Logistics Coordinator Quotes

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I once asked Bill McKibben, after an energising speech to a capacity crowd, when – given that the situation is as urgent as he portrayed it and we all know it is – we escalate. He was visibly ill at ease. The first part of his response presented what we might call the objection from asymmetry: as soon as a social movement engages in violent acts, it moves onto the terrain favoured by the enemy, who is overwhelmingly superior in military capabilities. The state loves a fight of arms; it knows it will win. Our strength is in numbers. This is a pet argument for strategic pacifists, but it is disingenuous. Violence is not the sole field where asymmetry prevails. The enemy has overwhelmingly superior capabilities in virtually all fields, including media propaganda, institutional coordination, logistical resources, political legitimacy and, above all, money. If the movement should shun uphill battles, a divestment campaign seems like the worst possible choice: trying to sap fossil capital by means of capital.
Andreas Malm (How to Blow Up a Pipeline)
In a Communalist way of life, conventional economics, with its focus on prices and scarce resources, would be replaced by ethics, with its concern for human needs and the good life. Human solidarity - or philia, as the Greeks called it - would replace material gain and egotism. Municipal assemblies would become not only vital arenas for civic life and decision-making but centers where the shadowy world of economic logistics, properly coordinated production, and civic operations would be demystified and opened to the scrutiny and participation of the citizenry as a whole.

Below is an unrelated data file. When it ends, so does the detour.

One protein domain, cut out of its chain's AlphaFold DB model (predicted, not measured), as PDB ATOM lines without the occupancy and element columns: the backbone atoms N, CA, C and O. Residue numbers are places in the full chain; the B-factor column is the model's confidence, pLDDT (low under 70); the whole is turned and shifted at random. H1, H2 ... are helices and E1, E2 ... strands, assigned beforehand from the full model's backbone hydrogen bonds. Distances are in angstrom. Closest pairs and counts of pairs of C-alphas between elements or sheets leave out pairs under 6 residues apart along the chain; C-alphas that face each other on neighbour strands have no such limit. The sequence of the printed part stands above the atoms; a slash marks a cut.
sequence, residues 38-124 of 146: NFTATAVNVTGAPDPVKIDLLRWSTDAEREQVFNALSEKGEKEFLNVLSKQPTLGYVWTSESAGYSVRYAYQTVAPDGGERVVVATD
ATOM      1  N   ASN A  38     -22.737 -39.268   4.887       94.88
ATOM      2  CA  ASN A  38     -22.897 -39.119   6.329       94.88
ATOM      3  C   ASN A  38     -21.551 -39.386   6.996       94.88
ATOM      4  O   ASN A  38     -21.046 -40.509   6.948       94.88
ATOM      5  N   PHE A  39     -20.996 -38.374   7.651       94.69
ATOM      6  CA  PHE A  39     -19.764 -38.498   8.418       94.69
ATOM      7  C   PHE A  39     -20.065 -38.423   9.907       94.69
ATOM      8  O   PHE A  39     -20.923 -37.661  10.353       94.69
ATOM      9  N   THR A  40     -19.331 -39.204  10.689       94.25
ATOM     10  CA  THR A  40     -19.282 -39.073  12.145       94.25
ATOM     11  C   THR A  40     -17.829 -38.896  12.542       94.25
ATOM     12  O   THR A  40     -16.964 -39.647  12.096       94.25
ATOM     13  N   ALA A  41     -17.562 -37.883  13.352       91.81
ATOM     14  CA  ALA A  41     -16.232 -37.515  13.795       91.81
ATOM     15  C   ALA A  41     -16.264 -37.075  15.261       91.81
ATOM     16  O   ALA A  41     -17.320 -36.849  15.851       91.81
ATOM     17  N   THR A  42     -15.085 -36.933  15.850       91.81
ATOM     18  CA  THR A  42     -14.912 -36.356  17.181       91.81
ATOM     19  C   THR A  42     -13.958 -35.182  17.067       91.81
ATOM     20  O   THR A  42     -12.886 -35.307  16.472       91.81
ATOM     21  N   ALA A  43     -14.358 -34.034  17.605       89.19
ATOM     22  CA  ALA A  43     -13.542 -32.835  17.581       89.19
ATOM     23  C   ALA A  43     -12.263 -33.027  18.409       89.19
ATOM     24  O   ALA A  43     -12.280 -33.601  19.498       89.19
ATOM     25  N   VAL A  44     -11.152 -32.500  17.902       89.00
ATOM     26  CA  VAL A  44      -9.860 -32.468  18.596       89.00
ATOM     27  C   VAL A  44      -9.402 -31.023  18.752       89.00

Murray Bookchin (Social Ecology and Communalism)
At MySQL, there were 400 employees in 40 countries, with 95% of the development staff working from home. The challenges this model presented, from time zone differences to communication technologies to project coordination to legal and commercial logistics, were immense. But it offset these costs with hard savings on real estate, salaries, and improvements in productivity. Most importantly, allowing workers to work remotely is like selling from the Internet: you’re no longer limited by your local geography.
Stephen O’Grady (The New Kingmakers: How Developers Conquered the World)